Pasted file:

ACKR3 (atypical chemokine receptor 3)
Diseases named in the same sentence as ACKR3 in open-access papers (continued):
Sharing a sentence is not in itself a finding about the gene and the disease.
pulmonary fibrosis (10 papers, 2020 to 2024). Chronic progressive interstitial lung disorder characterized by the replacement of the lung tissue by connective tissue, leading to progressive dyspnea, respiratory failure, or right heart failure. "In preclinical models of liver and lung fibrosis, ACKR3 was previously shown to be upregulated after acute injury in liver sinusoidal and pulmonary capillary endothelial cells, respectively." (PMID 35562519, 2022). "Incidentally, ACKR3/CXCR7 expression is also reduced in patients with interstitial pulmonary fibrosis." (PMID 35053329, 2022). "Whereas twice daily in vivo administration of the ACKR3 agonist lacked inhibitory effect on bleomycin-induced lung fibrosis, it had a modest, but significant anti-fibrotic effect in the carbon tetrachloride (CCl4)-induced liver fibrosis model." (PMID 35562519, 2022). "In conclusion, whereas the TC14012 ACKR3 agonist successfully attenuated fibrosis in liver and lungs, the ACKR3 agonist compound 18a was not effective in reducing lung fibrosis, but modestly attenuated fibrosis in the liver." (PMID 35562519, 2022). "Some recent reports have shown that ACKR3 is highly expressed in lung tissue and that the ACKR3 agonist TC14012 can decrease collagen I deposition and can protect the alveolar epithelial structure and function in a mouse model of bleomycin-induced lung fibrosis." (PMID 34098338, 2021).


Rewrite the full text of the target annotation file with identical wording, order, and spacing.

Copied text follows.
ACKR3 (atypical chemokine receptor 3)
Diseases named in the same sentence as ACKR3 in open-access papers (continued):
Sharing a sentence is not in itself a finding about the gene and the disease.
pulmonary fibrosis (10 papers, 2020 to 2024). Chronic progressive interstitial lung disorder characterized by the replacement of the lung tissue by connective tissue, leading to progressive dyspnea, respiratory failure, or right heart failure. "In preclinical models of liver and lung fibrosis, ACKR3 was previously shown to be upregulated after acute injury in liver sinusoidal and pulmonary capillary endothelial cells, respectively." (PMID 35562519, 2022). "Incidentally, ACKR3/CXCR7 expression is also reduced in patients with interstitial pulmonary fibrosis." (PMID 35053329, 2022). "Whereas twice daily in vivo administration of the ACKR3 agonist lacked inhibitory effect on bleomycin-induced lung fibrosis, it had a modest, but significant anti-fibrotic effect in the carbon tetrachloride (CCl4)-induced liver fibrosis model." (PMID 35562519, 2022). "In conclusion, whereas the TC14012 ACKR3 agonist successfully attenuated fibrosis in liver and lungs, the ACKR3 agonist compound 18a was not effective in reducing lung fibrosis, but modestly attenuated fibrosis in the liver." (PMID 35562519, 2022). "Some recent reports have shown that ACKR3 is highly expressed in lung tissue and that the ACKR3 agonist TC14012 can decrease collagen I deposition and can protect the alveolar epithelial structure and function in a mouse model of bleomycin-induced lung fibrosis." (PMID 34098338, 2021).